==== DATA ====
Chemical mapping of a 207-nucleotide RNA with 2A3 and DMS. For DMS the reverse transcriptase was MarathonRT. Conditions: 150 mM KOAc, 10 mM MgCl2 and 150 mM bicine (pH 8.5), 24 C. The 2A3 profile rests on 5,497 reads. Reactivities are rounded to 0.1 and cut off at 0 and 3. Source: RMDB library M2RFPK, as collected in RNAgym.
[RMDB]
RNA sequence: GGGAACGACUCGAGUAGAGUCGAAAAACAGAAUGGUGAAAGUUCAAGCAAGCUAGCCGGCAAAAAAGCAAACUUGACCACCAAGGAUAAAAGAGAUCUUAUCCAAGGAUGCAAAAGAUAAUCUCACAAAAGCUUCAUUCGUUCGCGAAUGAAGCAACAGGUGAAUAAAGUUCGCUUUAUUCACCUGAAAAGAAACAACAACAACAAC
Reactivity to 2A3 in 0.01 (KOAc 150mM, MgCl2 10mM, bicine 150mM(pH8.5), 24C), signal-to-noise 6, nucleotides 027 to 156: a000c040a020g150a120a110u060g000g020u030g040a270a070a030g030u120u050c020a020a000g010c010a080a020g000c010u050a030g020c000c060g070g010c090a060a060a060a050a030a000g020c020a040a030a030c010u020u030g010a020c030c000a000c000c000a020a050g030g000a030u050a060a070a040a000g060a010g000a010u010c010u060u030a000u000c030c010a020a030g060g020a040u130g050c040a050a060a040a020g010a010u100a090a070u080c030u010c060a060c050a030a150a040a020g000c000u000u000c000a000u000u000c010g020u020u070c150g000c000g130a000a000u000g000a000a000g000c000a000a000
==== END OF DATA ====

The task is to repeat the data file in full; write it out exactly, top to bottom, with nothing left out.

Chemical mapping of a 207-nucleotide RNA with 2A3 and DMS. For DMS the reverse transcriptase was MarathonRT. Conditions: 150 mM KOAc, 10 mM MgCl2 and 150 mM bicine (pH 8.5), 24 C. The 2A3 profile rests on 5,497 reads. Reactivities are rounded to 0.1 and cut off at 0 and 3. Source: RMDB library M2RFPK, as collected in RNAgym.
[RMDB]
RNA sequence: GGGAACGACUCGAGUAGAGUCGAAAAACAGAAUGGUGAAAGUUCAAGCAAGCUAGCCGGCAAAAAAGCAAACUUGACCACCAAGGAUAAAAGAGAUCUUAUCCAAGGAUGCAAAAGAUAAUCUCACAAAAGCUUCAUUCGUUCGCGAAUGAAGCAACAGGUGAAUAAAGUUCGCUUUAUUCACCUGAAAAGAAACAACAACAACAAC
Reactivity to 2A3 in 0.01 (KOAc 150mM, MgCl2 10mM, bicine 150mM(pH8.5), 24C), signal-to-noise 6, nucleotides 027 to 156: a000c040a020g150a120a110u060g000g020u030g040a270a070a030g030u120u050c020a020a000g010c010a080a020g000c010u050a030g020c000c060g070g010c090a060a060a060a050a030a000g020c020a040a030a030c010u020u030g010a020c030c000a000c000c000a020a050g030g000a030u050a060a070a040a000g060a010g000a010u010c010u060u030a000u000c030c010a020a030g060g020a040u130g050c040a050a060a040a020g010a010u100a090a070u080c030u010c060a060c050a030a150a040a020g000c000u000u000c000a000u000u000c010g020u020u070c150g000c000g130a000a000u000g000a000a000g000c000a000a000